Football: The tale of a bag full of banknotes: Phil Davison reports from Madrid on why Spain's football championship 'bonus' cannot even acheive the status of a scandal

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The Independent Online
IT IS a football bribery scandal with a twist. Mighty Real Madrid had to beat lowly Tenerife on the final day of last season to win the league ahead of arch rivals Barcelona. Real coasted to a 2-0 lead, were 2-1 up at half-time, but a late own goal and another that was a bizarre gift from a 30-yard backpass gave Tenerife a shock 3-2 win and handed the title to Barcelona.

It smacked of money changing hands? Yes, but surely the famed Madrid side would never have stained their famed all-white image by taking money to lose? They didn't. Tenerife - or at least some of their players - took the money to win. Or at least as a bonus for having won. Their captain, Antonio Hernandez, known as Tono, revealed this week that he had accepted 21 million pesetas - pounds 125,000 - in banknotes in a plastic bag handed over in the car park of the Tenerife ground by a mystery man in blue jeans. Could the mystery man have been a friend of Barcelona? That is pure speculation. If so, should a man in Tono's position not have ignored him?

'I don't know what the fuss is about. This is common in Spanish football,' Tono told reporters. 'Now, I can't say whether this money came from Barcelona. At that time, we received countless anonymous offers by telephone and we never knew whether they were simply bluffs,' he said, adding that he shared it out among some team members and staff. According to other team sources, some of the offers were 'quite tasty,' believed to be a reference to the possibility of female favours, but they did not say whether the offers were ever backed up. 'The man just said: 'This is the money promised for beating Madrid.' I didn't ask him anything else,' Tono said. In any case, did the cash incentive, handed over weeks after the match, make any difference to the result?

Much more than Maastricht, which was accepted by the Spanish parliament yesterday, these are the questions being asked over beers and coffees around the country. But if a scandal requires shock, the Tenerife payola drama does not fit the bill. 'This (bonus payments from third parties) has been an open secret for years,' wrote Francisco Yague, a sports columnist in the daily, Diario 16. 'Everybody just kept quiet about it. Even though at the end of every season suitcases (full of cash) were going round right, left and centre.'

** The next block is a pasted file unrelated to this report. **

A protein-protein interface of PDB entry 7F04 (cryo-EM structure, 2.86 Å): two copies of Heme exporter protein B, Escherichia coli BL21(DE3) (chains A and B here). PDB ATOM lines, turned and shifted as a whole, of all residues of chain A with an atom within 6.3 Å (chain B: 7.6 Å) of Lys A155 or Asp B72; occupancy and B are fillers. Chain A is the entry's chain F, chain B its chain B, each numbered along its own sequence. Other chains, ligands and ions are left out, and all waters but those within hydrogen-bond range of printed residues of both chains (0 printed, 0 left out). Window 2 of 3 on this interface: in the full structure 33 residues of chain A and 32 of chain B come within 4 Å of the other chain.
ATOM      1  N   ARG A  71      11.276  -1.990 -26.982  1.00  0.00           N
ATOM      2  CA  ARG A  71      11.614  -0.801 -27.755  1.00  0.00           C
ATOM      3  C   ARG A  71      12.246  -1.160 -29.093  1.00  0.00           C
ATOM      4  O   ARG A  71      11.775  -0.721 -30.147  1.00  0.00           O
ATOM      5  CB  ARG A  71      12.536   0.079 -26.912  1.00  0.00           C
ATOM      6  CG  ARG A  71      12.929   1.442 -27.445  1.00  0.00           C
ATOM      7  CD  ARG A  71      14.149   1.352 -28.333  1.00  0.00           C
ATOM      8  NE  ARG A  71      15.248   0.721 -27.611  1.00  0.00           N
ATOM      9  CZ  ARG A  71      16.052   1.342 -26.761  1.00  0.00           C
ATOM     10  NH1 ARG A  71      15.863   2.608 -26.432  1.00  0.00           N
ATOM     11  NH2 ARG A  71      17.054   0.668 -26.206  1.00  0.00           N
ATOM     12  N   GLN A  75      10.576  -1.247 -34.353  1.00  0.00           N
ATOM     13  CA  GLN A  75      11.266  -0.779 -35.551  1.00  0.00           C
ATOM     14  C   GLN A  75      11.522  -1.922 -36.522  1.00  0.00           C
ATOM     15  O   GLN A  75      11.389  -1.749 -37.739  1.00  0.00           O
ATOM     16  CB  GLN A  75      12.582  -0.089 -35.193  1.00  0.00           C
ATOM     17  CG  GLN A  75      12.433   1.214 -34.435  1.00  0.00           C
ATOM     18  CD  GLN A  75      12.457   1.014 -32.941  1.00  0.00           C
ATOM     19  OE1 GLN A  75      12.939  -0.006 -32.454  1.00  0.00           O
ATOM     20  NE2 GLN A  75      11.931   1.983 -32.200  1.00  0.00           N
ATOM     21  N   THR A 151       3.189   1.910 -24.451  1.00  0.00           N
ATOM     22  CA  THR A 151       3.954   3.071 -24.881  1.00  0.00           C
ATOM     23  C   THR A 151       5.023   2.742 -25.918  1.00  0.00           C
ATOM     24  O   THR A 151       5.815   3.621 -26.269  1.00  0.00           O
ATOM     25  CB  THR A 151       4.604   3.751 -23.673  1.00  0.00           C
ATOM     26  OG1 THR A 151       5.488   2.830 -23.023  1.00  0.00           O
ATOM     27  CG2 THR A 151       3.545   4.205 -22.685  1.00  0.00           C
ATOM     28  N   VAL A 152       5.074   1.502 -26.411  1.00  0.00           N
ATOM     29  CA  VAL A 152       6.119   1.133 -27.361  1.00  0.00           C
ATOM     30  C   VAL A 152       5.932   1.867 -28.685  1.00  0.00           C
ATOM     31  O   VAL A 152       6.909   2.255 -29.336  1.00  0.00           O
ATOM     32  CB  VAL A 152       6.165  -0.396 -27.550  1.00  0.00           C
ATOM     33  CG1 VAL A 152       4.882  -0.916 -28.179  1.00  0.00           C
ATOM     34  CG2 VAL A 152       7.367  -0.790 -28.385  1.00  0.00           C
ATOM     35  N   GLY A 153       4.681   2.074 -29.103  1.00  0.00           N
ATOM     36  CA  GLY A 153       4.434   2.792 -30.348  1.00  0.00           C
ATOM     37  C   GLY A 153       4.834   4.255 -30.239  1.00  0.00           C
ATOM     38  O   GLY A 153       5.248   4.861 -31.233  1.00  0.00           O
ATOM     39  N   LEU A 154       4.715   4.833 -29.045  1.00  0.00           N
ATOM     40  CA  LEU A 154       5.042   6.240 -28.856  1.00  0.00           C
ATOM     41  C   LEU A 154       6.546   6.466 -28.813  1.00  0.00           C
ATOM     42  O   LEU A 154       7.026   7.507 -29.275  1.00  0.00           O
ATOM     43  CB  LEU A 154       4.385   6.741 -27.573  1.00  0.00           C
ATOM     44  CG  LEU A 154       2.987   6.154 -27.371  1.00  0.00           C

Even most of Real Madrid's players said they could not see what all the fuss was about. 'It seems normal enough,' the striker Emilio Butragueno said, adding that he was not sure whether he would accept a bonus from a third party to win.

Tenerife's Argentinian manager, Jorge Valdano, a former Real Madrid player who was said not to have been included in the bonus pay-out, revealed that Barcelona, after the end of last season, had offered to play a 'thank- you match' in Tenerife. He had turned it down.

Normal the bonus pay-off may well have been here. But talking about it in public, as did Tono and team-mate Manuel Hierro this week, looks like costing them and the club dear. The Spanish football federation has summoned them to an investigative hearing next Monday, and launched an investigation into the provenance of the cash - thought to be impossible to prove. Under Article 416 of the federation's regulations, the club could be suspended for four months and fined up to 10 times the amount of the 'bonus' received: which could be more than pounds 1.25m. If traced, the the man who paid over the money would face the same penalties.

In addition, each player proven to have taken a cut is liable to pay back up to 10 times the amount, in this case thought to be around pounds 60,000 per player. Tenerife may end up needing the gate receipts from a 'thank-you match' after all.

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